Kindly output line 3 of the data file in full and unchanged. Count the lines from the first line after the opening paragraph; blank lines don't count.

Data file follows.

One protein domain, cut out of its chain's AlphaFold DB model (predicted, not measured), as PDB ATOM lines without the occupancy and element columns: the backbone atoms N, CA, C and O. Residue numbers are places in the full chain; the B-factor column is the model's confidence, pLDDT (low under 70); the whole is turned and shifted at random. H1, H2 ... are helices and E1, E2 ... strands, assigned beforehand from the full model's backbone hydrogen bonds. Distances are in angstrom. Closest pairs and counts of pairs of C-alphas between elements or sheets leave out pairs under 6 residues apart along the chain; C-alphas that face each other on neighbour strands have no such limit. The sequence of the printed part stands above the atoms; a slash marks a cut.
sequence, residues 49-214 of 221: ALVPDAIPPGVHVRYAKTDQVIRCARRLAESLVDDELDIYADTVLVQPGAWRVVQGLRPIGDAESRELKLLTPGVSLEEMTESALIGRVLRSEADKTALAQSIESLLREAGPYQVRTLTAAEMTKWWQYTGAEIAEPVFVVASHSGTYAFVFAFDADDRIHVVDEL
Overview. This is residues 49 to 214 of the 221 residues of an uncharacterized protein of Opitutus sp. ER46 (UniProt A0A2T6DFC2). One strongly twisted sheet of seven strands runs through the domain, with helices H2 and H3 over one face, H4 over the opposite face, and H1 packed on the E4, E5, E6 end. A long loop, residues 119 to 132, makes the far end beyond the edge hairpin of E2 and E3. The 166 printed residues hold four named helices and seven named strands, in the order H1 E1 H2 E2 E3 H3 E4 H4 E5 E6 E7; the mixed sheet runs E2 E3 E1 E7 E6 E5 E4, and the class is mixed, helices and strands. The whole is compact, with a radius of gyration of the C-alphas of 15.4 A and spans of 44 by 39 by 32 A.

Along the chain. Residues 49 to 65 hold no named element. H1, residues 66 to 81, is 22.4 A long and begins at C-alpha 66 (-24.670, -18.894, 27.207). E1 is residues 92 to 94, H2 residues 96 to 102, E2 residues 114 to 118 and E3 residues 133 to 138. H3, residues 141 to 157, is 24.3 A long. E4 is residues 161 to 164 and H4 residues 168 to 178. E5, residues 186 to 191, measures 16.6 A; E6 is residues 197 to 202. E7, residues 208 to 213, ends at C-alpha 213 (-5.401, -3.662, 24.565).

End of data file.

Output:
Along the chain. Residues 49 to 65 hold no named element. H1, residues 66 to 81, is 22.4 A long and begins at C-alpha 66 (-24.670, -18.894, 27.207). E1 is residues 92 to 94, H2 residues 96 to 102, E2 residues 114 to 118 and E3 residues 133 to 138. H3, residues 141 to 157, is 24.3 A long. E4 is residues 161 to 164 and H4 residues 168 to 178. E5, residues 186 to 191, measures 16.6 A; E6 is residues 197 to 202. E7, residues 208 to 213, ends at C-alpha 213 (-5.401, -3.662, 24.565).